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Opponents of Nebraska city’s LGBT ordinance gather enough signatures to force referendum

Nebraska Family Alliance
Nebraska Family Alliance Executive Director Karen Bowling (center) speaks during a press conference in Lincoln, Nebraska, on March 1, 2022. |

An ordinance in Nebraska’s capital city that extends discrimination protections to include sexual orientation and gender identity could be put on the ballot this November or rescinded after referendum petitions garnered four times the needed signatures.

The “Let Us Vote” referendum initiative needed 4,137 signatures, equivalent to 4% of voters in Lincoln. But petitions were signed by more than 18,500 voters in just 15 days, forcing the Lincoln City Council to put the Fairness Ordinance on the ballot or rescind the law, according to the Nebraska Family Alliance.

“We want Lincoln to be a fair and welcoming place for all people. Unfortunately, there was nothing fair about the ordinance passed by the city council,” the socially conservative advocacy group argued in a statement.

Critics contend that the ordinance allows trans-identified biological men to use women’s restrooms, locker rooms and showers if they identify as women. In addition to such rules being enacted for businesses and places of public accommodation, the alliance fears that the law could also impact churches and private schools.

The ordinance also adds active military and veterans as a protected class, apart from updating definitions of marriage, race and natural origin.

“This is why a diverse coalition of more than 340 volunteers of different backgrounds, ages, and nationalities rallied together to collect 18,501 signatures from concerned citizens, business owners, and more than 70 churches in just two weeks,” the group said.

The expanded ordinance passed the Lincoln City Council on Feb. 14. The Nebraska Family Alliance launched its repeal effort the next day to get the required number of signatures in 15 days. 

During a press conference last Tuesday, Karen Bowling, the executive director of Nebraska Family Alliance, said the “people of Lincoln have responded.” The NFA team submitted 1,366 petitions with 18,501 signatures to the city council. 

“Today is about due process,” she said, “to give a voice to Lincoln residents who love their city and love their neighbors.”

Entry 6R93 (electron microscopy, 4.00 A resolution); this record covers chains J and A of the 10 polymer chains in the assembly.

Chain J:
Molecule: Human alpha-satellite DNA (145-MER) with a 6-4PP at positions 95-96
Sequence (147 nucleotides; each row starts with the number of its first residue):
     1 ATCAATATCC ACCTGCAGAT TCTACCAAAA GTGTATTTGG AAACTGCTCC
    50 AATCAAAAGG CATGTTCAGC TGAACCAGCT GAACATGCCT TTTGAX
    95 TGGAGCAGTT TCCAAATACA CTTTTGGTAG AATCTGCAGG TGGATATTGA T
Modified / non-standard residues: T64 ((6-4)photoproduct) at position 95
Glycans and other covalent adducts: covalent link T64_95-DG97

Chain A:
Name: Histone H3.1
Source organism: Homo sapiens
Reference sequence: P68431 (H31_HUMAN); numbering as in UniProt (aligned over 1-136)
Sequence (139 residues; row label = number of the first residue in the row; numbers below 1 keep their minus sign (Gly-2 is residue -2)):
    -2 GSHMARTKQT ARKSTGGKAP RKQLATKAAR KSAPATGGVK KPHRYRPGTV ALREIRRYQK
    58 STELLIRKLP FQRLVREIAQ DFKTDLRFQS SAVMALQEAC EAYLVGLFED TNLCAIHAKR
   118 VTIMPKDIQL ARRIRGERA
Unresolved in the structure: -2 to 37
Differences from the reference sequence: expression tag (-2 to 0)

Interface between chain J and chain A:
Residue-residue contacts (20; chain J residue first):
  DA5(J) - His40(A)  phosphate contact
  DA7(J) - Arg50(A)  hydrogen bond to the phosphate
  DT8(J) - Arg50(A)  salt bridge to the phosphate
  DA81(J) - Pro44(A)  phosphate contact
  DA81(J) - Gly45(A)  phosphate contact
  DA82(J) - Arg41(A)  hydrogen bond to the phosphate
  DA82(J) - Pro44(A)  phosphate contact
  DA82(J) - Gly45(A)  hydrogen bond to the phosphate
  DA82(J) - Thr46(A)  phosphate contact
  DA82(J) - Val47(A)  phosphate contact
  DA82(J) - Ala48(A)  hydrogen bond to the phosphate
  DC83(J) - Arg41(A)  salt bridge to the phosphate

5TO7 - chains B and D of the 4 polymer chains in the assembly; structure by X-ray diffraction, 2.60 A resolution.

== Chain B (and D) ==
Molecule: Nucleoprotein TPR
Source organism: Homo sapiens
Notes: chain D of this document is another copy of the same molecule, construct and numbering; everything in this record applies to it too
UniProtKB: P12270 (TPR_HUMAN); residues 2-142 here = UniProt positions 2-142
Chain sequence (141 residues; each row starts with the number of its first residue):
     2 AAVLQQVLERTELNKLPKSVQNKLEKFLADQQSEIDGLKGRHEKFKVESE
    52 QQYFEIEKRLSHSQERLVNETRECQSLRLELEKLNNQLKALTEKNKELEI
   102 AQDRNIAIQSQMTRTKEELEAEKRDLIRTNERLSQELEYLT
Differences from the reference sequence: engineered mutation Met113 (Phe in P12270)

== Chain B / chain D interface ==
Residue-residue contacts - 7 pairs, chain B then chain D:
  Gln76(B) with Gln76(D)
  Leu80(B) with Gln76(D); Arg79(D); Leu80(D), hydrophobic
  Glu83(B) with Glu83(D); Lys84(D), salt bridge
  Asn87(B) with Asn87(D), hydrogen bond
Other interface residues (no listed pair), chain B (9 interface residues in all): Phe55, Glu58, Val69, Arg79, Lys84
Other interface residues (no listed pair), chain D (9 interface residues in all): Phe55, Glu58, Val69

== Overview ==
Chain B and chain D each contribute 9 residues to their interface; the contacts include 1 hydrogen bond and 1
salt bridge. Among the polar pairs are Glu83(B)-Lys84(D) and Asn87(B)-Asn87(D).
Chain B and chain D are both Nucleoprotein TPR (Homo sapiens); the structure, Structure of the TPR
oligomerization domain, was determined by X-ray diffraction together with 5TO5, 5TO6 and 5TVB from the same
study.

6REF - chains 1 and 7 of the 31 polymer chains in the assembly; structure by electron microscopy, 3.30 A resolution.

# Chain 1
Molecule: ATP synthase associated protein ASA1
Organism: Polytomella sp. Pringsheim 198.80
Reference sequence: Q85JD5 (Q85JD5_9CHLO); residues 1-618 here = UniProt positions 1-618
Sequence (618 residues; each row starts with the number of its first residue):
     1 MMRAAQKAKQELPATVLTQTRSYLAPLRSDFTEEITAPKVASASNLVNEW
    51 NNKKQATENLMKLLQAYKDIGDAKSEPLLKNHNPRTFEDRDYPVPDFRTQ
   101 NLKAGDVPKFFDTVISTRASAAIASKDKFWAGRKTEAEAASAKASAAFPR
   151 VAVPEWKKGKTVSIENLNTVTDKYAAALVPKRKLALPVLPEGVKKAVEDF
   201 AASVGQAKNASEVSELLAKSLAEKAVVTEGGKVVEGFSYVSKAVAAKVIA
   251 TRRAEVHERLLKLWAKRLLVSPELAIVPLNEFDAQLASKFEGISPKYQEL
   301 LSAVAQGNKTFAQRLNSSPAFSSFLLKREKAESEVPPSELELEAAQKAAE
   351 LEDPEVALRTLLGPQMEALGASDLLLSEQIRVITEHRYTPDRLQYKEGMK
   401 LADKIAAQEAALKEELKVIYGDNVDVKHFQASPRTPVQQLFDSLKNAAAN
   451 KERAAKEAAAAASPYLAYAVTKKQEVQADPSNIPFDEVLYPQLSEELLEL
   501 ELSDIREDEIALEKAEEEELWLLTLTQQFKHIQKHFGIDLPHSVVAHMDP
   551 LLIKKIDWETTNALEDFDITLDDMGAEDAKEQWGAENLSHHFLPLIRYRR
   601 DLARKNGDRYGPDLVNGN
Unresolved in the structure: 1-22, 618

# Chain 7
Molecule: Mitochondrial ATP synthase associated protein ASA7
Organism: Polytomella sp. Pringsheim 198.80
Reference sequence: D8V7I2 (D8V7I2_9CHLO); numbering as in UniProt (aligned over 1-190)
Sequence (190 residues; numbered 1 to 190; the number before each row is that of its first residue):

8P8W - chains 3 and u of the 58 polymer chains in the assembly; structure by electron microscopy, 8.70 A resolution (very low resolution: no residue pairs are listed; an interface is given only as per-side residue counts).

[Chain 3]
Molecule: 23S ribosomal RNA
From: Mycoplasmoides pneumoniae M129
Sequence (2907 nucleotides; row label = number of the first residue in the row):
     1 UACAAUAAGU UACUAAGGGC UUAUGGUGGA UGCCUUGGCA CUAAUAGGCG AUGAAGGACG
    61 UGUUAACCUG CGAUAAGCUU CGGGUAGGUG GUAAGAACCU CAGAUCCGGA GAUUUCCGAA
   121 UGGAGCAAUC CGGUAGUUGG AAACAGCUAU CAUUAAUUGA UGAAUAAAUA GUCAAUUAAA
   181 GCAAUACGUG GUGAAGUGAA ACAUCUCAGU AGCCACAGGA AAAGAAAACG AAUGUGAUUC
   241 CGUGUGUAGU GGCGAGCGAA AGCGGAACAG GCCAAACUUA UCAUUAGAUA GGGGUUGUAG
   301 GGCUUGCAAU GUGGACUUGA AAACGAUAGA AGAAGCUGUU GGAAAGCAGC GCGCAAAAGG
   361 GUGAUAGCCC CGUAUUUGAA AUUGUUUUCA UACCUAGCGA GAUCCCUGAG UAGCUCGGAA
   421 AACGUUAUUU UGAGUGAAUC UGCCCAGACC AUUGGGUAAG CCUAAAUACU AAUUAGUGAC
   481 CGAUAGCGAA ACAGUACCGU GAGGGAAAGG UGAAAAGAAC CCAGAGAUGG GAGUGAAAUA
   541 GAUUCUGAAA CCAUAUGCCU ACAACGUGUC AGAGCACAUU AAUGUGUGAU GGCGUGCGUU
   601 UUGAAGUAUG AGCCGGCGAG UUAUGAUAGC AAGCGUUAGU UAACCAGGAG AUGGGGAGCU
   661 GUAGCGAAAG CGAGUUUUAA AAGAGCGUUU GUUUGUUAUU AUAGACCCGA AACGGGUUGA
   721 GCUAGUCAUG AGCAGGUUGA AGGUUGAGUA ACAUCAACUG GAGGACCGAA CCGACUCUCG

The process has begun to validate signatures. 

“These petitions were circulated in every area of the city and every demographic,” Bowling said, adding that they received signatories from over 72 churches. 

“Slovic, Ukranian, Vietnamese and Spanish-speaking churches of both Protestant and Catholic denominations have participated. Our friends from the Islamic Center also signed petitions as well as Republicans, Democrats and Independents.”  

She said that the initiative is “nonpartisan” and included people of different perspectives. 

“Both proponents and opponents to the ordinance signed petitions because they believe the gravity of the issue should go to the vote of the people or the city council should rescind their decision," Bowling said. 

The Fairness Ordinance has received the support of pro-LGBT civil rights groups. ACLU of Nebraska accused the measure's opponents of spreading "misinformation" in an attempt to "clock back on basic human rights."

"Everyone deserves to be treated fairly on the job, when creating a home for themselves and their families, and in public life," ACLU of Nebraska Legal and Policy Counsel Sara Rips said in a statement. "We are ready to work to ensure Lincoln supports equality and to make sure no one in our community is left behind.”

The Lincoln Journal-Star reports that at least four council members said they support putting the policy up for a vote. Such a vote would occur either in a special election or in November’s general election. 

However, Dave Shively, Lancaster County’s election commissioner, told the newspaper that state law doesn’t permit the holding of a special election so close to the date of a regularly scheduled election. 

A referendum petition against a less expansive version of the ordinance gained enough signatures in 2012. However, the council didn’t put it for a vote.

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